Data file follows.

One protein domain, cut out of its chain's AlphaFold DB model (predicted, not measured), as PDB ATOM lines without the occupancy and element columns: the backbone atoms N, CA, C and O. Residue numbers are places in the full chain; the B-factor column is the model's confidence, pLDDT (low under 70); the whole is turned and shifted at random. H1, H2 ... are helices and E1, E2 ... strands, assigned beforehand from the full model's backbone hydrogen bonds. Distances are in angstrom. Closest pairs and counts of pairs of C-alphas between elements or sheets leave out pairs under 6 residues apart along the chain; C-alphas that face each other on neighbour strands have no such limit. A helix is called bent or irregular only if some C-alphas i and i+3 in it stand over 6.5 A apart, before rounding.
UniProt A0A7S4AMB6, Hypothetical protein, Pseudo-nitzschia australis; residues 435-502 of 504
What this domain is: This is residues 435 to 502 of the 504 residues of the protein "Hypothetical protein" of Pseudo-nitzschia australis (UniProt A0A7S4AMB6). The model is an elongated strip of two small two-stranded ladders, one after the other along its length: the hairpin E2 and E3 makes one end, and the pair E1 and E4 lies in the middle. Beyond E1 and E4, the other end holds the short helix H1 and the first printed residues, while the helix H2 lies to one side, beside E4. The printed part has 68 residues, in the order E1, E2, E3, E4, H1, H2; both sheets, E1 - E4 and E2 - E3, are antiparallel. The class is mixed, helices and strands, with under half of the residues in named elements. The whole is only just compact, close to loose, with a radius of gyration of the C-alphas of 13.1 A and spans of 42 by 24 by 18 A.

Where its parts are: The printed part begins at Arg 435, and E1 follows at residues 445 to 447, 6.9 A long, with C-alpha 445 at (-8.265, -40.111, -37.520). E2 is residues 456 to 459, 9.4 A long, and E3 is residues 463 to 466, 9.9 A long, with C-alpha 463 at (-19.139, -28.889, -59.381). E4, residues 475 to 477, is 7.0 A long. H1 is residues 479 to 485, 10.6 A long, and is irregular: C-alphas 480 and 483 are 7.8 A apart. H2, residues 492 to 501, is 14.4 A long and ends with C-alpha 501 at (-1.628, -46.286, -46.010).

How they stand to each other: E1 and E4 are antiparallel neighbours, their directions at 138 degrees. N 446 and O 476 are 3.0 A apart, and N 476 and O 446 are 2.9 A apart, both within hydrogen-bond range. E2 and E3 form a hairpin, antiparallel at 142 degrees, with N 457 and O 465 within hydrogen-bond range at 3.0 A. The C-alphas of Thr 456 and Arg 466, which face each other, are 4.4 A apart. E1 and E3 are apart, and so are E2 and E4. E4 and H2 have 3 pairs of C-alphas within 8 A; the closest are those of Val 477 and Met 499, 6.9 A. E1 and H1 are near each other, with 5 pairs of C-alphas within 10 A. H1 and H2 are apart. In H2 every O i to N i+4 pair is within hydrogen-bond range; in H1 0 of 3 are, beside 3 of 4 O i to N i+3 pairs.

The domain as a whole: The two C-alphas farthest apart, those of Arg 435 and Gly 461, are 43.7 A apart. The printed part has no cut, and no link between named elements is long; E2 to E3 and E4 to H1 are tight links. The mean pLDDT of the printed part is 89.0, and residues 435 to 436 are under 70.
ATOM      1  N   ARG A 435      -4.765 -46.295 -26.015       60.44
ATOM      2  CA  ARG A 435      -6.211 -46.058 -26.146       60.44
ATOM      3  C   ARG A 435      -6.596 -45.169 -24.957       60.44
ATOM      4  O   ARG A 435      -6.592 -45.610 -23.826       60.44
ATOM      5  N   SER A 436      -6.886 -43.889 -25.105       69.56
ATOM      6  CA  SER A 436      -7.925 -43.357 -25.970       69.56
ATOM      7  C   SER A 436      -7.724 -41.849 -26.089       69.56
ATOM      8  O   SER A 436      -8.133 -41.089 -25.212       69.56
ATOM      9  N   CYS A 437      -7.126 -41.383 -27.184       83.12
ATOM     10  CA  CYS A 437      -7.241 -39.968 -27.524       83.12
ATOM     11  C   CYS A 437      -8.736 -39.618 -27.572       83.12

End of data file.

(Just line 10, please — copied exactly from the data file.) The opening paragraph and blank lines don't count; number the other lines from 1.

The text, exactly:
ATOM      5  N   SER A 436      -6.886 -43.889 -25.105       69.56